But the reductions have been strategic.  Many organizations have taken advantage of the current environment and flurry of leasing activity to upgrade their spaces to Class A buildings and focusing the downsizing on the amount of space per professional while increasing focus on new workplace trends are emerging, including:

  • Growing emphasis on the importance of collaboration, through the introduction of knowledge-sharing spaces and team offices in the work areas rather than only in client-facing conference centers
  • Workplace experience, including both enhancing client experience and enabling ease of work
  • Increased focus on wellness and diversity programs for all employees, as a means of fostering inclusion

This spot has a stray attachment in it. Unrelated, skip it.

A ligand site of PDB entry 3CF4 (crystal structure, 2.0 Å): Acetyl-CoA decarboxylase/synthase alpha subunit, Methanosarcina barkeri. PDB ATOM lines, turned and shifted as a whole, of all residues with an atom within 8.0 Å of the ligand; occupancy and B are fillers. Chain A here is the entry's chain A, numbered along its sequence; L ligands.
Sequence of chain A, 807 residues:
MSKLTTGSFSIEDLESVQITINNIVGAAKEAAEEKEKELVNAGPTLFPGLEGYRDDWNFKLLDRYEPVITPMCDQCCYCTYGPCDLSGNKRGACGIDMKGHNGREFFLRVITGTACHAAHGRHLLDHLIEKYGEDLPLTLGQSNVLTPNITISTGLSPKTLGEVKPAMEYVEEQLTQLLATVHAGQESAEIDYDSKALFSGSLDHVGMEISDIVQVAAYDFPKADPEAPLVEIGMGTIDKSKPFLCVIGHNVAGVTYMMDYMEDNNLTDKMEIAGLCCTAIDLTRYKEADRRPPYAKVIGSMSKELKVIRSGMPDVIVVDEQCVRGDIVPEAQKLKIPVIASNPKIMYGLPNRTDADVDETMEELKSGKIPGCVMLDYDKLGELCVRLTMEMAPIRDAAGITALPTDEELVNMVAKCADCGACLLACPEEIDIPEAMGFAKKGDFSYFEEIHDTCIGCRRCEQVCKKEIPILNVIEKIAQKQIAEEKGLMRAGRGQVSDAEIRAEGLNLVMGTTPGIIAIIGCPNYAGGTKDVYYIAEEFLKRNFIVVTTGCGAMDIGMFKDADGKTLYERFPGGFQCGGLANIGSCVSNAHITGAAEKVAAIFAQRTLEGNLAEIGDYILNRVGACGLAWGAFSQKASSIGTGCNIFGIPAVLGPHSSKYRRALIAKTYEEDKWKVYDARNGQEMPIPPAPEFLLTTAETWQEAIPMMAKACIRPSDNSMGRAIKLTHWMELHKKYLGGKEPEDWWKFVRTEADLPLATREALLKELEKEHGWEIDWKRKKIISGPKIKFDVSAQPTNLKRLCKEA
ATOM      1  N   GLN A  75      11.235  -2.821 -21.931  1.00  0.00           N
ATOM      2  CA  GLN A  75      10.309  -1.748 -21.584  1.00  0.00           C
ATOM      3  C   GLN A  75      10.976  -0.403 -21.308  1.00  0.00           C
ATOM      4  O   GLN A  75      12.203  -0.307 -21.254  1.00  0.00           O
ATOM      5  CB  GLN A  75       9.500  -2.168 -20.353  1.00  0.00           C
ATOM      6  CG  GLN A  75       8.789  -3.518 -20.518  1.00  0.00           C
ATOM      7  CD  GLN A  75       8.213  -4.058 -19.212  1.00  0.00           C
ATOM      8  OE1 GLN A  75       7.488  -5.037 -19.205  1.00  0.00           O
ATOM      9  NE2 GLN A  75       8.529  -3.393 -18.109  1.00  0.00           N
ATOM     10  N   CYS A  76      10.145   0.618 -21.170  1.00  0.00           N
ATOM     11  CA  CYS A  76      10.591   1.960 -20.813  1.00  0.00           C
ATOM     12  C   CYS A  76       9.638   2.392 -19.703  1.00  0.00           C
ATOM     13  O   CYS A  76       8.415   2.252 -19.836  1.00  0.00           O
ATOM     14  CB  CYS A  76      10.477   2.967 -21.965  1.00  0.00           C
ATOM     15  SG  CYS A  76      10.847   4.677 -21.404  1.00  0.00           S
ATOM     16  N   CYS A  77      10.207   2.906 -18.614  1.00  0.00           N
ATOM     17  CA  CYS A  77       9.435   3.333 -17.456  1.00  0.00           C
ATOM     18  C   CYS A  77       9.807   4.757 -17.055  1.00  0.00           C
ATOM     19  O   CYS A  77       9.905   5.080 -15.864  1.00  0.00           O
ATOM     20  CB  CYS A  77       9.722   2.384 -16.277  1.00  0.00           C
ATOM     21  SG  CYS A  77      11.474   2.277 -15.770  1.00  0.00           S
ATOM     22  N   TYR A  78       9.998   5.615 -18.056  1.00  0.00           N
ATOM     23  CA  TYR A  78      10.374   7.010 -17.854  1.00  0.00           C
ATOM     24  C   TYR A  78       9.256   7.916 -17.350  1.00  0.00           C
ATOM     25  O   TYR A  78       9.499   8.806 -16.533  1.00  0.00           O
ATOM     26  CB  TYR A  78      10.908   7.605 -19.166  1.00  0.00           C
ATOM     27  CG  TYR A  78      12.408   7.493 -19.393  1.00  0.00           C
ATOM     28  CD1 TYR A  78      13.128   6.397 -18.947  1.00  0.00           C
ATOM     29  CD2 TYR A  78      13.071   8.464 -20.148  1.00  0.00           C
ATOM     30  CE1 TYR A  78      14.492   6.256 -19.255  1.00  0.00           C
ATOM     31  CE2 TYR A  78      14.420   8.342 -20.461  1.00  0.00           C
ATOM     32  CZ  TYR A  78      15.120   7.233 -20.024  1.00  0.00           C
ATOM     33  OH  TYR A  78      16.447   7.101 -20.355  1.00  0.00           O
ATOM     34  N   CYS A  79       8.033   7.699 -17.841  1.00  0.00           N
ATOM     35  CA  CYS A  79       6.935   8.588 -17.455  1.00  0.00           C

• Digital transformation using technology to streamline processes, enable productive and secure remote work, and support on- and off-site collaboration resulting from hybrid work[3]

This is the flight to quality, and it is demonstrably successful to help bring professionals back in the office as per our survey results—especially when combined with workplace experience.


Flight to Quality + Workplace Experience

Leadership at organizations are quickly realizing that an upgrade in real estate is diluted if there is no equal upgrade in office and hospitality services in tandem. You wouldn’t take your Porsche to Jiffy Lube.

With the seismic transformation to the ways we work, it necessarily followed that the office must be entirely transformed into a destination that is better than home to be successful.  And that this encompassed not only an upgrade of physical real estate, but the softer services that create the culture of the company.